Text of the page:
The Dangerous Effects of Heroin Use
Whether heroin users are American or not, they will likely suffer from a number of short term and long term effects. After a single use of heroin, individuals may develop a dry mouth, flushed skin, unconsciousness or mental confusion.
Heroin addiction brings with it all of the problems above, but it also includes additional severe symptoms. Common side effects of chronic heroin use may include all of the following:
- Collapsed veins
- Infection of the heart’s lining
Exploring the Addictive Nature of Heroin
Many substances can be addictive, but heroin stands out as one of the world’s most addictive drugs. This addiction is more than just a physical dependence, because it has the potential to alter the chemical makeup and behavior of the brain itself.
Heroin can disrupt and damage the way that the pleasure and reward systems of the brain operate. Heroin can quickly become the only thing the brain recognizes as a source of pleasure. Once this happens, it is impossible to find pleasure from things like food, friendship or exercise unless medical treatment and professional rehabilitation is considered. Essentially, heroin abuse rewires the brain, meaning that addiction happens faster and more frequently than with other drugs and substances.
Heroin as Part of a Larger Opioid Epidemic
It would be a mistake to look at the heroin epidemic in America and not mention the even bigger opioid epidemic at the same time. The two are inextricably linked, and often one addiction feeds the next.
Over 45 percent of heroin addicts in the United States previously had an addiction to an opioid prescription medication. If these medications are no longer available, or affordable, then many individuals turn to heroin. Often, heroin is cheaper and more accessible for purchase outside of the medical world.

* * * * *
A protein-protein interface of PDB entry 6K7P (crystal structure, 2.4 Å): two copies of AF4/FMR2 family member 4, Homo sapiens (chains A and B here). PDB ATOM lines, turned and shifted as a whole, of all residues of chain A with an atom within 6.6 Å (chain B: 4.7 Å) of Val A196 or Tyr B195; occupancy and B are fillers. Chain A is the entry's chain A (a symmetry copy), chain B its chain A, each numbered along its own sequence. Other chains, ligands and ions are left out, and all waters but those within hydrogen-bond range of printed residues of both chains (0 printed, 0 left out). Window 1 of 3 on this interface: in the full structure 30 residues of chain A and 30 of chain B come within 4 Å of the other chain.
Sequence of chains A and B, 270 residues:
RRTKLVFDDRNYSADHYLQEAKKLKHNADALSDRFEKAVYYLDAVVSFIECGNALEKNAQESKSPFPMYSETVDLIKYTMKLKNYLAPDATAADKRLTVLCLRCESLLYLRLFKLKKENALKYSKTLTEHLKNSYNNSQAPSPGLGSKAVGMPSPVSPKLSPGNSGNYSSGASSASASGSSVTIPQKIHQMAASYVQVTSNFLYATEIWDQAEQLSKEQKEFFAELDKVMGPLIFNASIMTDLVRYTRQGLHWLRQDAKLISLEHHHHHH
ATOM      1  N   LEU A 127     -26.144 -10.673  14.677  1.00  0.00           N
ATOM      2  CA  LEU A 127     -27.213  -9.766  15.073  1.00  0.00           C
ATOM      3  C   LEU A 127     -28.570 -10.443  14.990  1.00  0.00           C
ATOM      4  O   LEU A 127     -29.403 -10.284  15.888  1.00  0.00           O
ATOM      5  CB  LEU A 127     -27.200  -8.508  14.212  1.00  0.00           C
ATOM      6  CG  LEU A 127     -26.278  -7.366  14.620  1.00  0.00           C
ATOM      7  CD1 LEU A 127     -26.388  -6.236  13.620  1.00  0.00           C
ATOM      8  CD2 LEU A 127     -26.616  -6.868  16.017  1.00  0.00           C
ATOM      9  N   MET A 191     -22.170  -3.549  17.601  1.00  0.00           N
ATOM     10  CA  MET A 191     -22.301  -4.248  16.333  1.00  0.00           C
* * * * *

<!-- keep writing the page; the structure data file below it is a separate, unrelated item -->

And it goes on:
If heroin addiction is to be addressed in the United States, then the overprescription of Americans is also important to address. By reducing the sheer number of prescription painkillers and other opioid pills in the country, there may be fewer people that become addicted. This, in turn, may result in fewer individuals who turn to heroin because of their addiction.
Treating Heroin Addiction in America
Whether discussing heroin addiction for an individual or for the country as a whole, there are two key tenets–education and treatment. Education means helping individuals understand the risks of heroin, but also teaching doctors and patients to safely prescribe and take opioid prescription drugs.
Treatment is all about recognizing that heroin addiction is a disease that requires professional medical attention. It is only through proper addiction treatment that individuals struggling with addiction can begin an effective course of recovery.
There is no doubt that there is a heroin problem in America. Heroin use is serious and epidemic. Education and treatment are critical to fighting the larger opioid epidemic in the country and around the world.